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Sanzio 01 Plato Aristotle
Plato and Aristotle, depicted here in Raphael's The School of Athens, both developed first cause arguments

The cosmological argument is an argument for the existence of God. It is also known as the first cause argument for the existence of God. There are three versions of this argument: the argument from causation in esse, the argument from causation in fieri, and the argument from contingency.

St. Thomas Aquinas, the most famous philosopher of the Middle Ages adapted an argument he found in his reading of Aristotle to form one of the earliest, and the most influential versions of the cosmological argument.

The Argument

Framed as a formal proof, the first cause argument can be stated as follows:

  1. Some things are caused.
  2. Nothing can cause itself.
  3. Therefore, everything that is caused is caused by something other than itself.
  4. A causal chain cannot stretch infinitely backward in time.
  5. If the causal chain cannot stretch infinitely backward in time, there must be a first cause.
  6. Therefore, everything that is caused has a first cause, i.e. God.

The cosmological argument infers the existence of God from claims about the entire universe. Fundamentally, the argument is based on the claim that God must exist due to the fact that the universe needs a cause. In other words, the existence of the universe requires an explanation, and an active creation of the universe by a being outside of the universe; generally assumed to be God; is that explanation.

The universe exists, so there must be something that caused the universe. The first cause is claimed to be God. Thomas Aquinas said that God is the only thing that was not caused by something else, and that God created the cause of existence. The idea has been popular with many theologians and philosophers.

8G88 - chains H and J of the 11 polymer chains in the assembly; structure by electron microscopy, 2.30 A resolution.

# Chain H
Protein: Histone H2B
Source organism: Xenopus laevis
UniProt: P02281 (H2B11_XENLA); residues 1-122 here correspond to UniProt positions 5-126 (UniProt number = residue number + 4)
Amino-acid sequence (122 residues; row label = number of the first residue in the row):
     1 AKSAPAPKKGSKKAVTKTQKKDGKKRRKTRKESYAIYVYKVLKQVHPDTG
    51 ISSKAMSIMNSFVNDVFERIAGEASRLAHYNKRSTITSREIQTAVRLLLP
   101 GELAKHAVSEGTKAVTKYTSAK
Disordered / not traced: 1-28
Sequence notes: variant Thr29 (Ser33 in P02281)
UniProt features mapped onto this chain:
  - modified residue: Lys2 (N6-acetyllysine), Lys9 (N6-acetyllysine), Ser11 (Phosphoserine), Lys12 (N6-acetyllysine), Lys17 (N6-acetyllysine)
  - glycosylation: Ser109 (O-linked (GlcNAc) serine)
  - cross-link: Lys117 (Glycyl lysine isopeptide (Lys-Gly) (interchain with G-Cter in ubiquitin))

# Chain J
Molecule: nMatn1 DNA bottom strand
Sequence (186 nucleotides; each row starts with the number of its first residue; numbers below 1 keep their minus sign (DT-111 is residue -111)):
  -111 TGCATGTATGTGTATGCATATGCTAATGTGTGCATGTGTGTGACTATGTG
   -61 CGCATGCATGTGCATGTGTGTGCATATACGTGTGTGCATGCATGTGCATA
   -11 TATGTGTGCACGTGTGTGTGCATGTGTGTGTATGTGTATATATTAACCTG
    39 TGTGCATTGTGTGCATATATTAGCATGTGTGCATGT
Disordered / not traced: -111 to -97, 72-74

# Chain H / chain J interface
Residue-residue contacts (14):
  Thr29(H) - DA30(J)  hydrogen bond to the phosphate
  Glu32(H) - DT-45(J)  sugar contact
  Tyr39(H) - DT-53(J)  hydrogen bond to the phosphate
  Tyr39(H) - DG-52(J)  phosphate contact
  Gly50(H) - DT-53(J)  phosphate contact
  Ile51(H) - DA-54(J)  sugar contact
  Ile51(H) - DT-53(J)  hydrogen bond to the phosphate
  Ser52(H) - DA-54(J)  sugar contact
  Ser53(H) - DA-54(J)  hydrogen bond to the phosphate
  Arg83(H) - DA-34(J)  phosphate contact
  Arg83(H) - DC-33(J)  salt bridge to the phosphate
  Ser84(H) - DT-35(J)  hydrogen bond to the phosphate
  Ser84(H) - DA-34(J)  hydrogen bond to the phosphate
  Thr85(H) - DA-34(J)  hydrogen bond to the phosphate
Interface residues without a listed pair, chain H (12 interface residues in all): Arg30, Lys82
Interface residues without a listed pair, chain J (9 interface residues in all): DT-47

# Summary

A more detailed explanation might go something like this:

Consider some event in the universe. Whatever event you choose, it will be the result of some cause, or more likely a very complex set of causes. Of course each of those causes would be events, which were the result of some other set of causes. Thus, there is is an enormous chain of events in the universe, with the earlier events causing the later events. Now, either this chain of events has a beginning, or it does not.

In light of the Big Bang theory, which asserts that the universe came into existence less than fifteen billion years ago, a stylized version of the basic cosmological argument for the existence of God has emerged:

  1. Whatever begins to exist has a cause.
  2. The universe began to exist.
  3. Therefore, the universe had a cause, i.e. God.

Modern quantum physics is sometimes taken to deny the validity of the first premise of this stylized argument, asserting that subatomic particles such as electrons, positrons, and photons, can come into existence, and perish, by virtue of spontaneous energy fluctuations in a vacuum.

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